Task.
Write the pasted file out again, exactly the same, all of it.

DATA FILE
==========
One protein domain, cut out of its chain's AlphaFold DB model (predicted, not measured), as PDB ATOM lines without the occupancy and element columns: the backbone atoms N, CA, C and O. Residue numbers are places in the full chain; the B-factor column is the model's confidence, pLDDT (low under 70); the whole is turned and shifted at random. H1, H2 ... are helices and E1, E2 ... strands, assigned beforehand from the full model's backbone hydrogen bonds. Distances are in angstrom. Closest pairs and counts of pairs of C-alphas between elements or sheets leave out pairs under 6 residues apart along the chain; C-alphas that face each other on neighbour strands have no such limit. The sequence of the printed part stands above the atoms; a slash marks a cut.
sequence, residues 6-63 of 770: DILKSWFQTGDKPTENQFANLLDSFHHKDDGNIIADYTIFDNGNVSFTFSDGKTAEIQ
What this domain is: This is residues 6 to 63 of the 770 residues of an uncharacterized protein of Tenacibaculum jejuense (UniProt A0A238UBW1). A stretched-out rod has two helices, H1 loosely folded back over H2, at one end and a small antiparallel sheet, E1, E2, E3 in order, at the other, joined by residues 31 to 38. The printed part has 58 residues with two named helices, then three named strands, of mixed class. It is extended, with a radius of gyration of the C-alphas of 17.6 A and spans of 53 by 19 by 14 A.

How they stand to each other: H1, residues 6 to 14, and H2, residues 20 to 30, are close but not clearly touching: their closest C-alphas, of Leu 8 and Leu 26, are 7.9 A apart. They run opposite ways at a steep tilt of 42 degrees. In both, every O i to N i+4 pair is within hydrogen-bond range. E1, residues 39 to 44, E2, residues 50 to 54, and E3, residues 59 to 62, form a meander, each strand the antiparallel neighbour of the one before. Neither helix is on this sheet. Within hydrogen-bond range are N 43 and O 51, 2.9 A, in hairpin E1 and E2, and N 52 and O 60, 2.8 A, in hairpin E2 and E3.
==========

One protein domain, cut out of its chain's AlphaFold DB model (predicted, not measured), as PDB ATOM lines without the occupancy and element columns: the backbone atoms N, CA, C and O. Residue numbers are places in the full chain; the B-factor column is the model's confidence, pLDDT (low under 70); the whole is turned and shifted at random. H1, H2 ... are helices and E1, E2 ... strands, assigned beforehand from the full model's backbone hydrogen bonds. Distances are in angstrom. Closest pairs and counts of pairs of C-alphas between elements or sheets leave out pairs under 6 residues apart along the chain; C-alphas that face each other on neighbour strands have no such limit. The sequence of the printed part stands above the atoms; a slash marks a cut.
sequence, residues 6-63 of 770: DILKSWFQTGDKPTENQFANLLDSFHHKDDGNIIADYTIFDNGNVSFTFSDGKTAEIQ
What this domain is: This is residues 6 to 63 of the 770 residues of an uncharacterized protein of Tenacibaculum jejuense (UniProt A0A238UBW1). A stretched-out rod has two helices, H1 loosely folded back over H2, at one end and a small antiparallel sheet, E1, E2, E3 in order, at the other, joined by residues 31 to 38. The printed part has 58 residues with two named helices, then three named strands, of mixed class. It is extended, with a radius of gyration of the C-alphas of 17.6 A and spans of 53 by 19 by 14 A.

How they stand to each other: H1, residues 6 to 14, and H2, residues 20 to 30, are close but not clearly touching: their closest C-alphas, of Leu 8 and Leu 26, are 7.9 A apart. They run opposite ways at a steep tilt of 42 degrees. In both, every O i to N i+4 pair is within hydrogen-bond range. E1, residues 39 to 44, E2, residues 50 to 54, and E3, residues 59 to 62, form a meander, each strand the antiparallel neighbour of the one before. Neither helix is on this sheet. Within hydrogen-bond range are N 43 and O 51, 2.9 A, in hairpin E1 and E2, and N 52 and O 60, 2.8 A, in hairpin E2 and E3.